Tuesday, May 13, 2014

Book 52: Serena

I haven't seen Winter's Bone yet, but while reading this, I kept wondering how audiences were going to react to Jennifer Lawrence, America's sweetheart, as a ruthless bitch.  Set in a logging camp in 1929 North Carolina, Serena is a hard woman with no time for sentimentality, and there are definitely things about her to admire.  She holds her own among the men,and is often the smartest person in the room.  She knows more about logging than most if not all of the men, and she and her husband are equals in their marriage, both passionate and ambitious.  However, Serena won't let anything stop her, and as a result, the further the novel progresses the more people fall victim as they oppose or stand in the way of Serena and George Pemberton's ambitions.
I think one thing that especially emphasizes their villainy, especially today when we face so many environmental issues, is their complete disregard for nature, happily cutting down all the trees, and going on various hunting trips.  At one point, they kill twelve deer and just leave them in a clearing (you'd think someone in the logging camp would have eaten them), and one of George's dreams is to kill the last mountain lion in the area that may or may not exist.  Even though I wanted them to fail, I couldn't help but view Serena as an unstoppable force, and if only she'd been working for a cause I supported, her ability to read people and figure out exactly what she wants and how to get it, would have been a great asset.  Instead, she has made herself the top dog in a dog eat dog world, and woe to anyone that even threatens to get in her way.
The novel kicks off with Pemberton's return to North Carolina, new bride in tow, after a trip to Boston to settle his father's estate after his death.  Their welcome party includes a heavily pregnant teenager, Rachel, and her father, a drunk who wants to make Pemberton pay for his treatment of Rachel.  From the start, Serena shows herself at home in this rough and tumble world which feels more like the Wild West than the late 1920's.  Rather than being upset about her husband's past or shrieking at the thought of murder, she commands her husband to take a stand, and tells the unfortunate girl not to expect anything from them, ever.  Especially in the beginning, Serena is a conflicting character.  While she is cold and lacking in empathy, it was refreshing to see a woman in this world take control.  It wasn't until her actions went from unsympathetic to truly evil that I really started disliking her.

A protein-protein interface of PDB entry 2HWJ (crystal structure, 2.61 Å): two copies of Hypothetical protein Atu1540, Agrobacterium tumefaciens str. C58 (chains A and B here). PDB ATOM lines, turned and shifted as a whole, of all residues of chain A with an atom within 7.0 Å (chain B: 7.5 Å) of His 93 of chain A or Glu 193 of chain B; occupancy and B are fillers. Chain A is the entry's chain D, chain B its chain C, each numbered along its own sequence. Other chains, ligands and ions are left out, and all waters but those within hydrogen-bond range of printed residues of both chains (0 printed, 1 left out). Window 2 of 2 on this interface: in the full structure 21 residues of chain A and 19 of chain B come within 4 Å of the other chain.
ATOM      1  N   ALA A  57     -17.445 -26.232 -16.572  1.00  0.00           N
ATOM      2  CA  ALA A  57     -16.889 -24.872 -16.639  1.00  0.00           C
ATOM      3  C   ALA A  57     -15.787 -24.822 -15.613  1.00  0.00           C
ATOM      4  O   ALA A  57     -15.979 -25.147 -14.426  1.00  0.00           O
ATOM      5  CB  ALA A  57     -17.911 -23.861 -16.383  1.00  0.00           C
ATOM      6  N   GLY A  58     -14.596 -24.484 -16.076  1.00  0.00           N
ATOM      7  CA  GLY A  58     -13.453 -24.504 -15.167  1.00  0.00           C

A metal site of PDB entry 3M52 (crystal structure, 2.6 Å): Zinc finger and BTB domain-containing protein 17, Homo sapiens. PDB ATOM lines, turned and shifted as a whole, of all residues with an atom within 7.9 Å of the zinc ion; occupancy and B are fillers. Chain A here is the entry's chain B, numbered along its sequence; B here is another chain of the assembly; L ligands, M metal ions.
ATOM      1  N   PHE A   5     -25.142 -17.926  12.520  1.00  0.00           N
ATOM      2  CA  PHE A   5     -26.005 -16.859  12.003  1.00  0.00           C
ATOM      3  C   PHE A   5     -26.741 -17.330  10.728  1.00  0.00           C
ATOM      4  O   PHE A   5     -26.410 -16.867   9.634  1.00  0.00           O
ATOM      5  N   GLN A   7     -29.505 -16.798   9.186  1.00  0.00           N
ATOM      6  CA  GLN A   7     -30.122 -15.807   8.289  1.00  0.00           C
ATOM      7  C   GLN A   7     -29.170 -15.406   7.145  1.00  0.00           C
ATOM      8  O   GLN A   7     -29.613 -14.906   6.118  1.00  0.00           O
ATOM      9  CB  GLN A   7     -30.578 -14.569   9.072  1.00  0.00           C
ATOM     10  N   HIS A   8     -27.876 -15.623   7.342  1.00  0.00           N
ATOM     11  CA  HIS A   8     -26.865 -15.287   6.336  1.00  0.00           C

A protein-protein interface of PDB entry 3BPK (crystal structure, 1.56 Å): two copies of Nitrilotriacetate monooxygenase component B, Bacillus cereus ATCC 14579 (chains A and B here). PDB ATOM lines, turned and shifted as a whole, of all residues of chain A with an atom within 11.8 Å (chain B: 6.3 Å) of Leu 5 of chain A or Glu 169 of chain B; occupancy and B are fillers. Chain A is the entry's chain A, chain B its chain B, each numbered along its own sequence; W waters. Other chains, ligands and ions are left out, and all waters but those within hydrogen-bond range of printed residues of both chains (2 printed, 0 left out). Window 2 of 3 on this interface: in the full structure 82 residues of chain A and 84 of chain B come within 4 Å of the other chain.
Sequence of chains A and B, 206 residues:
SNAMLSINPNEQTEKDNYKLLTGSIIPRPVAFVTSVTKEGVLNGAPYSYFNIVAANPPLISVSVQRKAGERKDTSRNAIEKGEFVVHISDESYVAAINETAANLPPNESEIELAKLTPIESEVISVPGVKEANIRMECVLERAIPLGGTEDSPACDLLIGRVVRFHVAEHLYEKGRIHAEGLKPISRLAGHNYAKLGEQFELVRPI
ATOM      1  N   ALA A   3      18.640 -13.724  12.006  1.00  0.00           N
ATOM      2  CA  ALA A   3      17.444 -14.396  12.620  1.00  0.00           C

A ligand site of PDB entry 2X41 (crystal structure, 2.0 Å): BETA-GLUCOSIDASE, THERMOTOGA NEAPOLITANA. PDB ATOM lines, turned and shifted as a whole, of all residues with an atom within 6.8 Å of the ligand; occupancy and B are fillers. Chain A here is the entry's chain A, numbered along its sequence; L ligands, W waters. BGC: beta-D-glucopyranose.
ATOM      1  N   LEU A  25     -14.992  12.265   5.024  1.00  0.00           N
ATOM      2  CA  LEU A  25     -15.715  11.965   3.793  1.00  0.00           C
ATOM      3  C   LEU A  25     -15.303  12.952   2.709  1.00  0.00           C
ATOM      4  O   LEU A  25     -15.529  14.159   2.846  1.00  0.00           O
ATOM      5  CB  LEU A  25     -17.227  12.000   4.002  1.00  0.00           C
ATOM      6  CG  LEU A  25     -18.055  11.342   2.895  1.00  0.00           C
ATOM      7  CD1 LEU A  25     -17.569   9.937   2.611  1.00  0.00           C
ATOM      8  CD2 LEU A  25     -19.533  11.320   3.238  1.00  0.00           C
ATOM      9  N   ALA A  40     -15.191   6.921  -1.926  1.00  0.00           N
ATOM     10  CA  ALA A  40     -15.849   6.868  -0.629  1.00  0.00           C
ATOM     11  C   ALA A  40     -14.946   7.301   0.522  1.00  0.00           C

Though the novel is called Serena, the reader never completely gets to know Serena.  She is only portrayed through the eyes of others, and sometimes she is a woman with hidden depths in vulnerability, other times an unbreakable spirit, an unfathomable mystery or a caricature of evil.  There are chapters and parts that are from the perspective of various loggers, Pemberton himself, and several from Rachel.  In fact while Serena may be the force driving everything happening in the novel, in ways it felt like Rachel was the main character since she is the one that the reader spends the most time with.  While I found parts of the novel incredibly distasteful because of the actions of the Pembertons, it left a deep impression on me.  The loggers bear witness to what goes on around them, and through their eyes we see the destruction of nature, and how their presence has affected the valley in so many ways.  They see the ways that the balance of nature has been tampered with but being in the midst of the Great Depression have no choice but to be grateful for any type of job, even if they hate the results of what they are doing, and watch their friends and coworkers die around them, sometimes because of logging accidents and sometimes because of the Pembertons.
I really enjoyed this dark, poetic novel, though it may not be for everyone (some people complained of animal abuse and some of the hunting scenes were a bit hard to stomach because of the sheer waste).  In fact, the author was said he was inspired by theater and the idea of an Elizabethan play.  The story basically occurs in five acts, and the loggers are his version of a Greek chorus.  I never even would have heard of this novel if it hadn't been for the film, so I'm looking forward to see how it turns out (I can definitely see Jennifer Lawrence working well with this role, it will just be a surprise after her other work; I'm more skeptical about Bradley Cooper's casting), and want to check out more of Rash's work.

1 comment:

Annette said...

It's been a few years since I read Serena, but thought it was a great story. Yes, Serena, is awful, yet a character and story which was hard to stop reading.